Service provider importance

Why is it important to choose the correct service provider to build your website?

Your website is nothing more than an extended electronic version of the old printed business cards that we hardly ever use anymore. It serves as a visual introduction to a potential customer informing them of what you have to offer and how they can get a hold of your business. If your website is not easy to find, navigate and visually engaging towards potential new customers, it servers no purpose towards growing your customer base and increasing your sales revenue. It is important to realise that there are more than 32 .6 Million South Africans that use the Internet in some way, shape or form, according to the International Telecommunications Union. A significant portion of users are business owners who have learned the power of connecting with customers and colleagues electronically. When you promote your website, you are only one website that needs to be found by a network of 32.6 Million people. This may sound like a lot of potential new customers but when you start to consider the influential statistic related to converting customers into sales the competitions become excruciating.

 

 

It is safe to say that there will be thousands of competitors in your industry that are all competing to be seen first on the search results relevant to their industry. Search results refer to the list created by search engines, such as Google, in response to a query. Search results can be broken down as follows: Natural search results (usually on the left-hand side of search engine’s results page) Here you will see all the websites in a search engine’s index which are relevant to the query. The normal goal of almost any website is simple yet very complex to achieve. This goal is getting your website to rank as far ahead of the rest as possible. For example, when a user searched for a restaurant near me you must have third-party platforms, such Google My Business listings, in place to ensure that you display as high up in the search results on the first page as physically possible.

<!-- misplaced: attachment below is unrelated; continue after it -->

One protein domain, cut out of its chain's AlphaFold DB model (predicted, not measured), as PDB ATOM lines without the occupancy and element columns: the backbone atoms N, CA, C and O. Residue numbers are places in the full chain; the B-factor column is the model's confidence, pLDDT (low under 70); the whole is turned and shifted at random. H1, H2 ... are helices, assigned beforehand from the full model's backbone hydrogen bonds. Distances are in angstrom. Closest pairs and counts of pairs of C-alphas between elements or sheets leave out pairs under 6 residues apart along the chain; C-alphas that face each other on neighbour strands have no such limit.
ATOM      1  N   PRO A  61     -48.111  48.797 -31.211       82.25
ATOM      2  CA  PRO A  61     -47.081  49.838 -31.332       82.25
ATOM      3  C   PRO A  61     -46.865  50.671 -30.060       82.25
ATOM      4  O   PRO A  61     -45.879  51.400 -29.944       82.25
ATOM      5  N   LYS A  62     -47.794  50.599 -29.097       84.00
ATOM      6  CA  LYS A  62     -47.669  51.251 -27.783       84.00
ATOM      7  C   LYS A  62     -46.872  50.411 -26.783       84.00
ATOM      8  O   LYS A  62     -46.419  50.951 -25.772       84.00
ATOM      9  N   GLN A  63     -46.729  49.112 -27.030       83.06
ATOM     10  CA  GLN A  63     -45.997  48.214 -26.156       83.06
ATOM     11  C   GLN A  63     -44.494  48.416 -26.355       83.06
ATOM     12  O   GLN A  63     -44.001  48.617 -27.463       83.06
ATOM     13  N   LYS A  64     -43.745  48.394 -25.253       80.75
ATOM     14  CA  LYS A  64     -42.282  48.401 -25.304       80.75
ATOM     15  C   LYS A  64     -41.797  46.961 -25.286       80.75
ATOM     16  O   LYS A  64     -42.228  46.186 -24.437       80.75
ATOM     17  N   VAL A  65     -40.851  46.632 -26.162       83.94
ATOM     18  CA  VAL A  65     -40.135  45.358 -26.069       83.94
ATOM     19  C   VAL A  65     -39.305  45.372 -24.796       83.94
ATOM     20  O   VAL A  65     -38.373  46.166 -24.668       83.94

In most cases you Google My Business listing will serve as the first result displayed that is directly associated with your business. Your developer agency should know what integrations are optimal for your industry and how to implement these integrations for optimal market penetration. We find that a lot of times clients go to a developer with the sole expectation of just having a website. It is important to know that just being on the internet is not enough. The quality of the textual content, visuals and the overall user experience are just some of the things that make your website jump over the competition to the top of the search results.

 

 

Your goal should always be to outrank and outperform your competitors by using various strategies that are mainly based on SEO factors. SEO is an acronym that stands for search engine optimization, which is the process of optimizing your website to get organic, or un-paid, traffic from the search engine results page. To do this, search engines will scan, or crawl, a website to better understand what the site is about. After crawling and indexing your website Google will give you a score based on five optimisation categories: Performance, Best Practices, Accessibility, SEO and Progressive Web Apps.

 

 

Performance In this category, Search engines Analyze how quickly a website or app loads and how quickly users can access or view the content.  There are various aspects of your website that can decrease the loading speed of your website: